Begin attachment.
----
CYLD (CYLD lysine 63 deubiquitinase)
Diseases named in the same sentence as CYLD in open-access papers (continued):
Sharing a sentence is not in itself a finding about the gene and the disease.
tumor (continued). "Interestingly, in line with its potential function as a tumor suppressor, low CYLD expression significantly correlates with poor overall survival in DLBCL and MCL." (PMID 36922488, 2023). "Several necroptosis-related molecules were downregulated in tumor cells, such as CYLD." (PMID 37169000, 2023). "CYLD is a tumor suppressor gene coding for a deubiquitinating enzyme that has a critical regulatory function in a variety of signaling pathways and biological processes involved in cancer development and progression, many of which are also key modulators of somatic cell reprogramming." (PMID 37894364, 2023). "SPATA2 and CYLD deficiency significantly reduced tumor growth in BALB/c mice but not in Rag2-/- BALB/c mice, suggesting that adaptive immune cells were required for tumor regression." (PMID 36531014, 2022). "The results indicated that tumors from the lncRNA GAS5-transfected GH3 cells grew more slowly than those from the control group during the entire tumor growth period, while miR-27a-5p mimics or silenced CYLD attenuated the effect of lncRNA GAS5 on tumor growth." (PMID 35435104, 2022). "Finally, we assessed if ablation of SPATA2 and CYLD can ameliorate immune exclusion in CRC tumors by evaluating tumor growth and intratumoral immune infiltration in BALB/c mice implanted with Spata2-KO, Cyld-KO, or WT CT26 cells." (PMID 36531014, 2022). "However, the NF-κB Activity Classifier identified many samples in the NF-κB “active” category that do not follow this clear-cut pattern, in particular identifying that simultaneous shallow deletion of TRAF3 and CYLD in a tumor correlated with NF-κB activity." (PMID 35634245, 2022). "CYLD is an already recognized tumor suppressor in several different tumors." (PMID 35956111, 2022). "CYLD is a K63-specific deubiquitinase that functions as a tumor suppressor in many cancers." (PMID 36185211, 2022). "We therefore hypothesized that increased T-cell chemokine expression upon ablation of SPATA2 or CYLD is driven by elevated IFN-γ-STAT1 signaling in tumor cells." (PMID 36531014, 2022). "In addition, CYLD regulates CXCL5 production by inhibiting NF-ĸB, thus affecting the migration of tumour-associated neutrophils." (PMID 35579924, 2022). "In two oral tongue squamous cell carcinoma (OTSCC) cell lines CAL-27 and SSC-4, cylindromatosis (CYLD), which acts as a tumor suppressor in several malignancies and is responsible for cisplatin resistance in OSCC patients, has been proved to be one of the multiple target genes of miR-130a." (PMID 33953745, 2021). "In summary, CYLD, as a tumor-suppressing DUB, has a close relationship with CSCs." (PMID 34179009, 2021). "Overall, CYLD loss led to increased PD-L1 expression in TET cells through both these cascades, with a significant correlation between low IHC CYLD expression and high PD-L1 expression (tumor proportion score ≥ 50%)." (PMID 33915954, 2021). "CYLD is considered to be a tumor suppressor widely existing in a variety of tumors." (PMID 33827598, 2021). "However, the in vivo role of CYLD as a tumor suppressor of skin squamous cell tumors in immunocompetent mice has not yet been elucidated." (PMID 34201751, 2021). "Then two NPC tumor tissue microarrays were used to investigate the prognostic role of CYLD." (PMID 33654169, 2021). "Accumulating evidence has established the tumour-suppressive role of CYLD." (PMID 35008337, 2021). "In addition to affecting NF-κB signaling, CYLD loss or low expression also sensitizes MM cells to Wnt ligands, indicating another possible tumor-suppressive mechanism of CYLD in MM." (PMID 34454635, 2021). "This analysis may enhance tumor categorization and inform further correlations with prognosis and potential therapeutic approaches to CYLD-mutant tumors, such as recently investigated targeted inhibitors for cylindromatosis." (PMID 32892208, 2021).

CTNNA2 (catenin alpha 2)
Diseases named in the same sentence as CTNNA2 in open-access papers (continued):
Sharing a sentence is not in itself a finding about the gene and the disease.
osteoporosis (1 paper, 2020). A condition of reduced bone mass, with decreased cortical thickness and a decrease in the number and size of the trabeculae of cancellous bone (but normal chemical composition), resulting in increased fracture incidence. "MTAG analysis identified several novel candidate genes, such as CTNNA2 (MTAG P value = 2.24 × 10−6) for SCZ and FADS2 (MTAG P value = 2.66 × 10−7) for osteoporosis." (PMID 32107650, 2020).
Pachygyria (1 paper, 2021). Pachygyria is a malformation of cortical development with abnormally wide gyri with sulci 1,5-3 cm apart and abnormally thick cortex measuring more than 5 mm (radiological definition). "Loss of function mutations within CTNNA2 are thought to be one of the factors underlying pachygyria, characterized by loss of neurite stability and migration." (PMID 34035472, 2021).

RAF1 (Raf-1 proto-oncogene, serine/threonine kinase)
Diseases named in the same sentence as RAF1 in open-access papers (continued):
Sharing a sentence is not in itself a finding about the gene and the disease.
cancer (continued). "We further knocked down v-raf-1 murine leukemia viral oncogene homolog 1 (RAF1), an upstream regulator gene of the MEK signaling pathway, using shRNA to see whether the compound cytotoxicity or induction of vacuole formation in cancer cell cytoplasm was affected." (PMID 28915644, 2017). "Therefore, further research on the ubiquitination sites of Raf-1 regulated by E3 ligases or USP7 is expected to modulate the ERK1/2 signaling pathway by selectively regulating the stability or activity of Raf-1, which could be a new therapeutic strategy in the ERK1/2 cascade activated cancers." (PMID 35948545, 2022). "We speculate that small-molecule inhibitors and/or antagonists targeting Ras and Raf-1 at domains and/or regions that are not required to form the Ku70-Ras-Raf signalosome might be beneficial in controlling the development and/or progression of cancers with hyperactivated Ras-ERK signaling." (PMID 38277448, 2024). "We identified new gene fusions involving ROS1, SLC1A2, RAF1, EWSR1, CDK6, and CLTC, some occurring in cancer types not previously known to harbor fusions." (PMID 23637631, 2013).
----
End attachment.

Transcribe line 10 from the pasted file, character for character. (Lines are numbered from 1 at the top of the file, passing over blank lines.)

RAF1 (Raf-1 proto-oncogene, serine/threonine kinase)